Teaching Comparative Government and Politics

Tuesday, November 29, 2011

The inability of the government to act

When part of the government ignores rule made by other parts of the government, how does the system work? Maybe it doesn't.

Laws to rein in Russia’s pretrial detention system are ignored
Over the last 18 months, President Dmitry Medvedev has signed two laws meant to rein in Russia’s notorious pretrial detention system, an institution often used to extract bribes and enforce widespread corruption. He is trying to make the country more governable and conducive to business.

Medvedev sought to discourage police, prosecutors and judges from throwing businesspeopleinto jail on false charges, often in return for bribes from competitors bent on destroying a rival.

But the system quickly proved itself more powerful than the president. The laws were ignored. Yet another of Medvedev’s promised reforms would go unkept, and Russians would remain fearful of their courts and police.

The failed attempt to strengthen the rule of law illustrates an odd paradox: Even as the government has grown more authoritarian, it has become less capable of exerting its will over the vast bureaucracy beneath when that bureaucracy has other interests.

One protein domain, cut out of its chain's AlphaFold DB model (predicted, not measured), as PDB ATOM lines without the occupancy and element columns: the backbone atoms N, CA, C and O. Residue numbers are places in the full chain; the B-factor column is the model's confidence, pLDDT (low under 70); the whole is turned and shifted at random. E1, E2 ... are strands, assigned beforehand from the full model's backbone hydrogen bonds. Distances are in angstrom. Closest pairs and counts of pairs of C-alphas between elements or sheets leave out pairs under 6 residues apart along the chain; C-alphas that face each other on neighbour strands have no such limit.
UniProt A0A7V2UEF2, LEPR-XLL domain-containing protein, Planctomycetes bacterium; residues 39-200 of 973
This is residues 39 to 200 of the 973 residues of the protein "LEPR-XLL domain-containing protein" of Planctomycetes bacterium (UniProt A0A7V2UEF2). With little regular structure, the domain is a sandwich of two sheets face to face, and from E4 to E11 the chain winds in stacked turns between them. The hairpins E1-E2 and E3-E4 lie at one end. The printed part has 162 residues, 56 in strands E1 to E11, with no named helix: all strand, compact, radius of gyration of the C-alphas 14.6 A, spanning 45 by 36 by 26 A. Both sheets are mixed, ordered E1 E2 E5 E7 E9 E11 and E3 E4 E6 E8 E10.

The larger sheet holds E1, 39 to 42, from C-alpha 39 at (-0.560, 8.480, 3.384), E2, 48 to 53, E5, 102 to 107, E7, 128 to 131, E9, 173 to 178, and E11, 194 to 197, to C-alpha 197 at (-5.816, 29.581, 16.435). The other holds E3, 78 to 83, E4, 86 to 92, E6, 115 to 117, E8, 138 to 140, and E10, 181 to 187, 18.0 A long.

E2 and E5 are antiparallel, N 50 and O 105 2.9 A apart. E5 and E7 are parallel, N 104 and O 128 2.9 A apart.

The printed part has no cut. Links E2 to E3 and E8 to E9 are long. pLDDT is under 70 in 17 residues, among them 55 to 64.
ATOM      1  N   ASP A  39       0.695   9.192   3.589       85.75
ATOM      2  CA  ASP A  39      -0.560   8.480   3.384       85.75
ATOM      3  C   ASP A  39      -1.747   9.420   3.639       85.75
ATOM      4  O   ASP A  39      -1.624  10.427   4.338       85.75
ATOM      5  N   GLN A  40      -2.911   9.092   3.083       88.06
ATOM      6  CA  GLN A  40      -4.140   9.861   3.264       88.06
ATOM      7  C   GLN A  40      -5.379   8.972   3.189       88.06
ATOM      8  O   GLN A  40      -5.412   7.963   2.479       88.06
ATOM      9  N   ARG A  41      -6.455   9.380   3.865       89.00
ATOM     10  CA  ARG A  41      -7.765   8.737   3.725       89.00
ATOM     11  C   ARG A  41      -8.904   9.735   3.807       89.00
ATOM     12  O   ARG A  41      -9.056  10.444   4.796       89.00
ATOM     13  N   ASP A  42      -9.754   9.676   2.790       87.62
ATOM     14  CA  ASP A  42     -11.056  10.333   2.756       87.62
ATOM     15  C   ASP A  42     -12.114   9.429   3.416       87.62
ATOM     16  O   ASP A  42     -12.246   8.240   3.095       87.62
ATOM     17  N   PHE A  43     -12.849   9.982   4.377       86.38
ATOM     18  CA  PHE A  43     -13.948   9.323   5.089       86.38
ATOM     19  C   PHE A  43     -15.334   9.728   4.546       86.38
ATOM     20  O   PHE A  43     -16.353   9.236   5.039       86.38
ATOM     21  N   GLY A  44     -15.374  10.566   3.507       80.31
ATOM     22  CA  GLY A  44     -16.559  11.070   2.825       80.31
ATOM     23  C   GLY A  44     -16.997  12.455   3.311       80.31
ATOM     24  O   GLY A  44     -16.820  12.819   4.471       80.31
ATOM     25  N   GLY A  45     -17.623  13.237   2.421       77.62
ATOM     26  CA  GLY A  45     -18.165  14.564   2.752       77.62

“Of course, they can say whatever they want,” said Yana Yakovleva, who leads Business Solidarity, an organization that fights for the rights of Russian busi­ness­peo­ple. “But there is not a single agency not poisoned with corruption here, and they will listen to what they’re told only if it’s profitable or when their fear is stronger than the desire for money.”

When a compliant judge denies bail, detention gets a businessman out of the way while his company is stolen. It’s a powerful tool for corrupt officials to extract a bribe: Pay up or go to jail…

In April 2010, Medvedev signed a law prescribing bail or release on personal recognizance for economic crimes and, in January, signed another law stipulating that seriously ill detainees need not await trial in jail.

Yelena Panfilova, who monitors corruption as director of Transparency International in Moscow, said this month that corruption has grown more entrenched in Russia over the last decade: If businesspeople once gave bribes voluntarily, perhaps to get a permit faster, now payoffs have become required. Those who refuse to pay often find themselves in jail, despite the new laws…

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